You suggest women get out of the “get a mentor and you excel" philosophy to “excel and you will get a mentor" mode. Any other strong “do not do this ever" advice like this one?

(Laughs) I think the advice I have is, do not go into conversations unprepared. So when you have an opportunity, it is really your responsibility to be prepared. So, for example, if someone comes and interviews with me and they say, “What is the culture of Facebook like?" That is an okay question and I am happy to answer it. But here’s a better question. “I have read the last 10 articles on Facebook’s culture, and one of your premises is that you like to move fast and break things. What does that mean?" The second question shows preparation and that the person has put the time in. And I think always showing that you are prepared is very helpful, particularly in interview situations.

You talk about not hesitating to ask the pregnancy question candidly (at the hiring interview for Priti Choksi, now Facebook’s director for business development). What else should be talked about frankly when a manager is hiring or preparing a female team-mate to take more responsibility at work?

We have to talk about gender honestly and openly because we haven’t been talking about and by pretending that we are all the same, it’s not working. I am not recommending that companies tell women that they (women employees) have to tell them when they are gonna get pregnant. That’s absurd. Here’s what I am recommending; my brother did it recently. My brother is a doctor/surgeon and he was hiring a new surgical team. And he said to a woman he made a job offer to, this woman who just got engaged and is in her late 20s: “You may want to have children one day. It’s up to you whether you have children, but in my life, I noticed how my sisters and my wife struggled, they did not want anyone to know they were pregnant. They were afraid that they would lose their jobs. I don’t want that for you. My door is open. I am here to support you."

One of the hardest things in the book is to accept how you deconstruct the myth of work-life balance. There is no balance like this, especially in today’s super-connected era. Then is it not fair to say that women cannot really have it all?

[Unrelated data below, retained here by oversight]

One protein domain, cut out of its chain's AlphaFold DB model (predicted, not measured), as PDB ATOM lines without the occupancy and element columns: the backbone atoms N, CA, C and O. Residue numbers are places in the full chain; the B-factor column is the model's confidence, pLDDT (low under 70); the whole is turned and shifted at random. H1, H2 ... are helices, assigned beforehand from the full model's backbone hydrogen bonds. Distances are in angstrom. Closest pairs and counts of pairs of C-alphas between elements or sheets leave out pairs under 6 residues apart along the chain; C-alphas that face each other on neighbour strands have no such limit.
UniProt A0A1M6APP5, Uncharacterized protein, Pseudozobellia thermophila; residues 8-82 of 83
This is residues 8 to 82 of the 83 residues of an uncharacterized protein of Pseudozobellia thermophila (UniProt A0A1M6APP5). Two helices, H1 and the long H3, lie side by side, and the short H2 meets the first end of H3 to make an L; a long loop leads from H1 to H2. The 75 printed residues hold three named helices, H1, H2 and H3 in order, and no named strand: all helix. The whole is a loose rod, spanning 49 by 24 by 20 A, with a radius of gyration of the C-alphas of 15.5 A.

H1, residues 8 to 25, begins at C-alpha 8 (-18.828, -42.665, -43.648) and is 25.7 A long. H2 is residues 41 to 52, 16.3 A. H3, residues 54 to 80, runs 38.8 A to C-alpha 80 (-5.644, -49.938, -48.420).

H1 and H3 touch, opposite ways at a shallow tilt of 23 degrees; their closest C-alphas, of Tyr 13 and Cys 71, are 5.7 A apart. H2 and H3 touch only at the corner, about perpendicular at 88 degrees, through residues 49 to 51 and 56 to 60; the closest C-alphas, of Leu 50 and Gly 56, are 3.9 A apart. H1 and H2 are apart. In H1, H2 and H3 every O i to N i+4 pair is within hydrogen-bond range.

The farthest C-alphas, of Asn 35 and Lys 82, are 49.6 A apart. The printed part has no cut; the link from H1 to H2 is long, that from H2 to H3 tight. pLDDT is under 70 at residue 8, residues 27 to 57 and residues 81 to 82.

So the words ‘have it all’, I think, are very problematic for women. We never use them for men because we assume that men can have professions and have children. But with women, when we say women cannot have it all, we basically think women have to choose. A huge percentage of the world’s women both have children and work full time. So we are setting up something as if it is a choice, but most women have to do both. But I think women can do this if we give them the support they need at the workplace and at home.

Can having more women in leadership roles tomorrow really iron out this work-life balance issue as you suggest in the book?

Data suggests that when there are more women in leadership roles, things are better not just for those women, but women all the way through. My book opens with the story of when I was pregnant at Google and I had to park really far away and walk for meeting. I went home that night, told the story to my husband about how I was sick and had to park really far away, and he worked at Yahoo at the time and he said, well don’t you have Pregnancy Parking. I had never heard of Pregnancy Parking. And so I marched in the next day and told one of our founders Sergey (Brin) “We need Pregnancy Parking," and he said of course we do. It is a small example, but it illustrates an important point that more women who are senior enough to demand what they need will help all women.

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Published: 17 May 2013, 11:33 PM IST